Real Talk: Why the Oscars Love Actors Playing Actual People

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For every Oscar winner, there are hundreds of supposedly surefire strategies for winning nominations and awards. Make sure you have a big, teary scene. Make sure you have a Weinstein in your corner. Make sure you’re James Cameron. Or, as Tropic Thunder so eloquently instructed, go “full retard.” Of course, you could also delivering a sensitive, nuanced, and original performance, but ha! Talk to Ok-bun Kim of Thirst and Julianne Moore of A Single Man to see how well that worked out for them.

If you’re really desperate to get that nod, the best advice is simply this: Play a real person. Statistically, it increases your chances considerably. Going back all the way to 1994, the Academy has given at least one and sometimes two acting awards to performers in biographical roles. (A note: In 1997, Kim Basinger won Best Supporting Actress for playing a fictional fading starlet in L.A. Confidential, but that character was literally playing the real-life actress Veronica Lake, so it totally counts.)

This year will be no different: Of the 20 acting nominees, only six were for biographical roles (up from three last year), and half of those were in the Best Actress category. In The Blind Side, Sandra Bullock plays white suburban housewife Leigh Anne Tuohy, who in real life took in a poor black boy and coached him to a lucrative football career. It’s like a gridiron Dangerous Minds. Helen Mirren plays the Countess Sofya Andreevna Tolstoy, battling over her deceased husband’s writings in the little-seen Last Station. And finally, in the watchable half of Julie & Julia, Meryl Streep plays television chef Julia Child.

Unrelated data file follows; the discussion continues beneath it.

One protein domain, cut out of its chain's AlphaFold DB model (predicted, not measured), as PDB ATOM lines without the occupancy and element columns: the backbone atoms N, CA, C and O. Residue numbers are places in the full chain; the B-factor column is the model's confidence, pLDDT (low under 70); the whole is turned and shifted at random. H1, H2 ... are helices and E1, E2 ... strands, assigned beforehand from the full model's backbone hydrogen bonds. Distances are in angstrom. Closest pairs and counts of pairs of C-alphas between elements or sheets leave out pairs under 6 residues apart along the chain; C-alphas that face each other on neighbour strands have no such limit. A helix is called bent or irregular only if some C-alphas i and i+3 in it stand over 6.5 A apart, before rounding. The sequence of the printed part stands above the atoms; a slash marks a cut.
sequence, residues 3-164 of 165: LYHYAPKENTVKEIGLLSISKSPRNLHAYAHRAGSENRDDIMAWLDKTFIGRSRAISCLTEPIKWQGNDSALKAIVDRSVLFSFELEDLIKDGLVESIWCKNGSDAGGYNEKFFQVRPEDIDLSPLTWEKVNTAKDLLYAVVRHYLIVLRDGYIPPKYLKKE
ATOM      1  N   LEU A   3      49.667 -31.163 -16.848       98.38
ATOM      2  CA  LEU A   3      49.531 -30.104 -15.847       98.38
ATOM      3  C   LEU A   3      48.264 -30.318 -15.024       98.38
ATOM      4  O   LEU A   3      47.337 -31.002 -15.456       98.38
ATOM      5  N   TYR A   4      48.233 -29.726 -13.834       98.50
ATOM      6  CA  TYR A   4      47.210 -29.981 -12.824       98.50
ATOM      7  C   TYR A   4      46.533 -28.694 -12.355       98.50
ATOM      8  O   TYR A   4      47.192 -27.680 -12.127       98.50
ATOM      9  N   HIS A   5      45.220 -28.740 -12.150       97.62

Playing a real person makes for a good angle for a magazine profile and an easy headline for Oscar campaigns, hinting at some process behind the performance—meeting the person or studying their artifacts, getting inside his or her head. Never mind that those are the same creative steps any good actor takes to prepare for a role.

Plus, it gives voters something to measure the performance against. We know Streep does a good job capturing Child’s particular joie de vivre because we’ve all seen her television show and recognize that wonderful accent and disarming effervescence. In some cases, the stature of the role lends the portrayal added impact: Christopher Plummer would be great playing any old exiled Russian author, but playing the Leo Tolstoy, he’s suddenly Oscar worthy.

The danger, of course, is separating impersonation from interpretation. Of course, the Academy has a long history of pretty much ignoring that distinction. Case in point: Jamie Foxx does a fine job bobbing his head and singing just like Ray Charles, but he was more convincing on Kanye West’s hit single “Gold Digger.” On the other hand, Marion Coutillard’s force-of-nature performance as Edit Piaf in La Vie en Rose elevated her from token foreign-language nominee to surprise winner, no doubting ruining a great many office pools.

In this year’s Best Actress category, Mirren is a courtesy nomination. In fact, Gabourey Sidibe has a better chance of winning for her astutely dignified performance in the problematic Precious. Too bad it’s based on a novel instead of an autobiography. Ultimately, this is a race between Bullock and Streep, and if history has any bearing on the outcome, Streep’s chances fall like a bad soufflé. Remember Julia Roberts deglamming for Erin Brockovich or Nicole Kidman uglying herself up to play Virginia Woolf in The Hours? When it comes to biographical portrayals, the Academy just loves awarding movie stars stepping out of their rom-com comfort zones. In 2009, there was no bigger movie star than Sandra Bullock, whether she’s playing a real or a fictional woman. She’ll be a lock.

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